Sneaky Scavs

Sneaky Scavs

Welcome to the next installment in our lore series. Today we’re going to look at the second-to-last faction type, the scavengers. Much like the raiders, these guys aren’t so much one single, unified faction as a mess of lone survivors and loose bands.

Scavengers are people who stayed behind in the city centers throughout the conflict, either because they missed the evacuation, decided to take their chances or got caught up in the chaos and never got a good chance to leave in the first place.

They make a living by looting the city ruins for any valuables that can no longer be produced: medicine, electronics, power tools, weapons and ammo, etc. Of course, all the easy looting spots have been picked clean a long time ago and so they have to venture into ever more dangerous locations, deep within the ruins, sneaking past patrolling mechanoids and raider bands to find that unclaimed pharmacy or police armory. Players out on their own raids might run across such roaming bands of scavengers. They might be willing to trade their scrap at favorable prices to lighten their packs, or they might lay claim to this latest trove and not take kindly to anyone else trying to take it from them.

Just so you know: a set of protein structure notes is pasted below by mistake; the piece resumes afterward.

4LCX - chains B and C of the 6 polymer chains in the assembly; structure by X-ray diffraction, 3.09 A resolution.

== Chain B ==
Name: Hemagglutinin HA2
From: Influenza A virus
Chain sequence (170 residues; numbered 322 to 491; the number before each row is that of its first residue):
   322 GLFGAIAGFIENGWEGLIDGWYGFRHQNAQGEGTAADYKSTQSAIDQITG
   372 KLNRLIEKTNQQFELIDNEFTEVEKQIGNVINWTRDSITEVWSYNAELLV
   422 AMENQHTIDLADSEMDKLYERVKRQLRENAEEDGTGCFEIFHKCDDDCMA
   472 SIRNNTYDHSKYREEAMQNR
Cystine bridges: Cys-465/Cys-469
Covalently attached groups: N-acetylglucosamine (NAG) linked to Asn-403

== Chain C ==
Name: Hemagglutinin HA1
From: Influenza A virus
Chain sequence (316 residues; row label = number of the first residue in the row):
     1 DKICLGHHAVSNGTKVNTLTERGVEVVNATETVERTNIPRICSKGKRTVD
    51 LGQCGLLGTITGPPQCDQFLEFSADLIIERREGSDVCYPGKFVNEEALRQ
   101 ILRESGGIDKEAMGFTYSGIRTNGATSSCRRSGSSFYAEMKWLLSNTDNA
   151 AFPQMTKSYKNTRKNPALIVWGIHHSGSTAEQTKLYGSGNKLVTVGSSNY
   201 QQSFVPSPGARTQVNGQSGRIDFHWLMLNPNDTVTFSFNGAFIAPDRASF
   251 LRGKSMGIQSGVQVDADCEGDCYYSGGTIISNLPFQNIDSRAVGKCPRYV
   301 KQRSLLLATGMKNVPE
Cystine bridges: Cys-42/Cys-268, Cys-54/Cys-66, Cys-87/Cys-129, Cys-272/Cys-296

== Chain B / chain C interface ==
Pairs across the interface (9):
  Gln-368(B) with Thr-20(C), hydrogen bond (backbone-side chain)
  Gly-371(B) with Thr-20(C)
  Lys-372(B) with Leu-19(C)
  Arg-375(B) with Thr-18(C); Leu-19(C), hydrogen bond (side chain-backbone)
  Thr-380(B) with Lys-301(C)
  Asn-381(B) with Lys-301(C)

Accordingly, their equipment is a menagerie of pre-collapse clothing, shoddily patched up with rags, with weapons and armor fashioned from scrap or scavenged from police armories or home owners who never got the chance to use them.

With the downtown areas overrun by mechs, they usually set up ragged camps around the edges of their city. There they live in bombed out buildings, patched up with scrap and tarps to keep the weather out while they sleep on old mattresses. This is also where they bring back and store their loot to trade with visiting caravans. Since they can’t grow crops on concrete, scavenger communities rely on outlying settlements to supply them with fresh food in exchange for medical supplies and tech. The exchange rate of batteries to potatoes is a hotly debated topic on these market places and players who find themselves with a surplus of food might choose to partake in the exchange. Or they might opt to simply take their entire stockpile by force, so long as they don’t mind upsetting the neighbors.

Some scavengers opt for a more nomadic existence, traveling the countryside alone or in small groups, trudging through remote government facilities, abandoned military outposts and other locations of interest that lie outside the urban areas. Instead of scavenger camps, they will make stops at nearby settlements, trading scrap for food and lodgings. To the player they can provide an easy, if unreliable source of income and if they enjoy their stay they might be inclined to make a return visit or even join the settlement permanently.

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